In the Shakespearian tragedy Hamlet, the lead character’s chief counselor Polonius gives him the sage advice that “to thine own self be true.” If eveIn the Shakespearian tragedy Hamlet, the lead character’s chief counselor Polonius gives him the sage advice that “to thine own self be true.” If ever there was a mantra that Chris Robinson ever embraced so fiercely, this would be it.
While he found enormous commercial success alongside his younger brother Rich in The Black Crowes, personal dynamics within the band, coupled with the expectations fueled by corporate music industry interests, had the Crowes fracturing and coming back together before announcing its dissolution in 2015. For the elder Robinson, the Chris Robinson Brotherhood (CRB) has been a musical back-up plan that he’s been happily toiling away at since if formed in 2011. While driving across the “alien flatness of the landscape” that is the Midwest no the way to a gig in Omaha, the Georgia native admits the quest for creative self-satisfaction on his terms were a big part of how he happily wound up in his present musical situation.
“I think the whole point is that you have to be sensitive when you’ve had commercial success. How I feel in my soul has nothing to do with the thanks and gratitude to the gift I’ve been given because of that. But the other part of it is as you get older, you start asking yourself who you’re working for. I’m still passionate about music and life and part of music to me is if there is any spiritual practice to be found in it, it’s [got to be] a place where you’re trying to live in the present as much as you can,” he said. “As time goes on, I’m super-happy and comfortable with the CRB. I’m writing all these songs that don’t sound like what I’m famous for singing. They’re not hard rock riff-oriented songs and it’s not a band with this rigid [approach] where everybody was wanting to suck as much money out of it as possible, which was really disappointing to someone like me.”
What started out as a loose string of dates played during a California residency tour coalesced into the CRB.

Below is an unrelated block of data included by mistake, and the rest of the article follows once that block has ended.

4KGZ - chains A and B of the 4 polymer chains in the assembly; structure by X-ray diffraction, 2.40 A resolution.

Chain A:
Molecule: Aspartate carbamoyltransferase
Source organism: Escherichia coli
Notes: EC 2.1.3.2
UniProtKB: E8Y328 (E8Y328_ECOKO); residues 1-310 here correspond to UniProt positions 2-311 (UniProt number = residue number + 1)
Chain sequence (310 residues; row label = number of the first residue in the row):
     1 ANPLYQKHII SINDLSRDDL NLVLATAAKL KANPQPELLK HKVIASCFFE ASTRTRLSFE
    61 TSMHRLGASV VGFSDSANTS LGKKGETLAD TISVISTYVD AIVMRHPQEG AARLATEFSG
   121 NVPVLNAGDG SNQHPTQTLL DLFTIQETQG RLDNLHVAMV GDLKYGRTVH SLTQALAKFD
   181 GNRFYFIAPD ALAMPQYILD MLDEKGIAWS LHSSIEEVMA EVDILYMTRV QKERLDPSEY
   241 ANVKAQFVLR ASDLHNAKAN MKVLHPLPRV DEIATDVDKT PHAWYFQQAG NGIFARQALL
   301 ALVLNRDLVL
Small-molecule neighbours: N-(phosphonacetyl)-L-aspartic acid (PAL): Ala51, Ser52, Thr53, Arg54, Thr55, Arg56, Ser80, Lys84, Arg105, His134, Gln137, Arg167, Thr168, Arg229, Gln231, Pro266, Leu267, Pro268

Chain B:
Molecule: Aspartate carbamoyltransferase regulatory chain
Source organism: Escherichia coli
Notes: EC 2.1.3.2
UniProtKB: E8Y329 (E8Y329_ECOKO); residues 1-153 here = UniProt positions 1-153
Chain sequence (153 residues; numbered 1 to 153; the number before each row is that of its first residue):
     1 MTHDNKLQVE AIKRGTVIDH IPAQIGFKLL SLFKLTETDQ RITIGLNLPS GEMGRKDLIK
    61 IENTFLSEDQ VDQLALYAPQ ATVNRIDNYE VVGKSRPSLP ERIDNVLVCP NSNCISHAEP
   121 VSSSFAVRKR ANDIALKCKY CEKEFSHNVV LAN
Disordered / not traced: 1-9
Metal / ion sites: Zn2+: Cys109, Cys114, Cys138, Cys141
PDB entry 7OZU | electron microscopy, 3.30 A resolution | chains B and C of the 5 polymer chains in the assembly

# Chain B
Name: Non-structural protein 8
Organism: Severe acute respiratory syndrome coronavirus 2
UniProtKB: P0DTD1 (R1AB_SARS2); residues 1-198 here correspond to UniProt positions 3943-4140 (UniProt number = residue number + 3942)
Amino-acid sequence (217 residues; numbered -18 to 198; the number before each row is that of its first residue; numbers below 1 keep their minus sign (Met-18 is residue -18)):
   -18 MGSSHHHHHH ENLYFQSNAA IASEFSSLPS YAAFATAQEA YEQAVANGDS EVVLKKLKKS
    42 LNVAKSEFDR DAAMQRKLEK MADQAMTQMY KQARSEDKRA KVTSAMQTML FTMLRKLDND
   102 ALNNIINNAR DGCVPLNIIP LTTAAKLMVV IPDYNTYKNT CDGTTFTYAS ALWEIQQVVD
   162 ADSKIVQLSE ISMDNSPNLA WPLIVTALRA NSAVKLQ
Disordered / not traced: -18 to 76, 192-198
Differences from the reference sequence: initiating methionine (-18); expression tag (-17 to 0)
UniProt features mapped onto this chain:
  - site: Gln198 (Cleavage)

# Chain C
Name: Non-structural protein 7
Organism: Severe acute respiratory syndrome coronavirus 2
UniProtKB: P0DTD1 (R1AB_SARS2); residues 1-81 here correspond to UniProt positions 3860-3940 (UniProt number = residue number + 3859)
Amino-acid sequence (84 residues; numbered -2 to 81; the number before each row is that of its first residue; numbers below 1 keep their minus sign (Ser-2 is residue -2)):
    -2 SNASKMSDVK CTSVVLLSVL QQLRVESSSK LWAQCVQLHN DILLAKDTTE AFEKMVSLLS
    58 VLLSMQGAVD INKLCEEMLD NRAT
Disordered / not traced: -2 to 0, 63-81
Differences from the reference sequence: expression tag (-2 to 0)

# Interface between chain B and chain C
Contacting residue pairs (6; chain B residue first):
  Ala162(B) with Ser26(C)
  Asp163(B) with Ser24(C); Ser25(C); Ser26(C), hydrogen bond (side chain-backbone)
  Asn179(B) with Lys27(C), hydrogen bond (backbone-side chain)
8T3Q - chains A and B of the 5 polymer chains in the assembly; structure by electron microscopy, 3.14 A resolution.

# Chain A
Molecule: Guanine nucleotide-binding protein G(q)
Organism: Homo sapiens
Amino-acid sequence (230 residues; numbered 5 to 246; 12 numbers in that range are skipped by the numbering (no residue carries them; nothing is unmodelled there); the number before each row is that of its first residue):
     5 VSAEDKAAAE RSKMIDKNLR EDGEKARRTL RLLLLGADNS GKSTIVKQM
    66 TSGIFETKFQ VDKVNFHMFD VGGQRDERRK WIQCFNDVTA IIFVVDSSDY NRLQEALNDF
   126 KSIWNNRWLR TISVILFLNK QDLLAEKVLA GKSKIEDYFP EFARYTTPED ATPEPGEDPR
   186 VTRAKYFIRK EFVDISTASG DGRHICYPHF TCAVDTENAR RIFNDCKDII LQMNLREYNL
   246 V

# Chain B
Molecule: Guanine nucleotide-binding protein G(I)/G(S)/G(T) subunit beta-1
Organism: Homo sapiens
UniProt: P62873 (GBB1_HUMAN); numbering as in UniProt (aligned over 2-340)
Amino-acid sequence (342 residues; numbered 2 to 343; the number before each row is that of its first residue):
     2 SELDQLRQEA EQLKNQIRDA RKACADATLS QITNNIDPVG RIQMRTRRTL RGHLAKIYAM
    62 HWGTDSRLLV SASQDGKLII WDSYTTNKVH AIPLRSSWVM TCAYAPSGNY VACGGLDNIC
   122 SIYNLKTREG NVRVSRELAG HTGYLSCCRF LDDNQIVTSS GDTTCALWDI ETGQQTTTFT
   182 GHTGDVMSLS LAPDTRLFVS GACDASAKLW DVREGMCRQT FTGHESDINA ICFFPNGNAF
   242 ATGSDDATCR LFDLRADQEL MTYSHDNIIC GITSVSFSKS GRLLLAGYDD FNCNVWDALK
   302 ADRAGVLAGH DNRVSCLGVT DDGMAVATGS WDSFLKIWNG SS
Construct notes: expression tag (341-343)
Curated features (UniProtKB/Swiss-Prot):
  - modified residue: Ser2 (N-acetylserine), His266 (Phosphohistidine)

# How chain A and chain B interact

“I had this music and the songs were piling up. Adam MacDougall and I were on the Black Crowes tour together during those last few years in dressing rooms and hotel rooms with guitar and piano putting together a little repertoire of songs. We did this knowing that the Black Crowes were this dysfunctional weird thing, which was nothing new,” Robinson recalled. “So it was a pragmatic thing too. I wanted to get out and do something new and different. I’m a different person. I wanted my presentation to be different. Luckily we got in with a group of people and made a sound that we liked and we can exist in our little utopian music bubble and make this music and not have to be too interested and too concerned with promotional or corporate things. We know what we’re doing but we also know what would we do if we worked with some cool producer. We’re not a corporate band. We’ve all done hundreds and hundreds of gigs and done millions of hours in the studio as a collective group. This is a group of people that love music and I think that’s our fuel.”
The CRB is currently out on the road in support of 2017’s Barefoot In the Head. For Robinson, the CRB’s fifth full-length studio album was a chance to get a little rootsier with the material he was penning while on tour.
“I just had my acoustic guitar and these more folky/country [tunes] and that was the idea. When we went in to make Barefoot in the Head, I didn’t want any instruments that we used before or anything that we played on tour,” he said. “We had different amps and guitars and I wanted us to play a lot of acoustic instruments. But I’m very lucky because Tony [Leone] is a good mandolin player. Neal [Casal] plays a myriad of acoustic instruments and Jeff [Hill] as well. We were able to have a lot of texture and color that way.”
The end result is a nod to the late ‘60s/early ‘70s Americana of Manassas, Poco and Buffalo Springfield. The dreamy psychedelia of “Glow” with its sitar nuances shares space with funky opener “Behold the Seer” and its generous helpings of clavinet and wah-wah guitar and the romantic “She Shares My Blanket,” which benefits from a wistful vibe fueled by some saloon-flavored piano runs and a few dollops of pedal steel. Elsewhere, “High Is Not the Top” is a snappy, old-timey romp that bounces buffeted by banjo and harp while “Hark, the Herald Hermit Speaks” has an ethereal quality to it thanks to the cascading keyboard fills and fuzz guitar that jolts the song along. The inspiration for all of this was enough that CRB has another album in the can set to drop in 2019. But for now, playing live is the band’s main concern and one that concert-goers will get to enjoy on a high level if the group’s namesake has anything to say about it.
“What I’m most proud of is that [seeing us play live is] a very positive and welcoming [experience]. CRB is a fun band. We’re songwriters and that’s our craft, but the thing is how do you do that and keep everyone dancing? We get to throw in a few sad ones, here and there. But that’s what we do, man,” Robinson said. “I think when it’s at its best, if you’ve never been to California, you’ll know what Saturday night at the Fillmore Auditorium in San Francisco feels like. That’s what we kind of shoot for, where everyone is involved.”
The Chris Robinson Brotherhood will be appearing on July 27 at Stereo Garden, 9 Railroad Ave., Patchogue. For more information, visit www.stereogardenli.com or call 631-714-4486.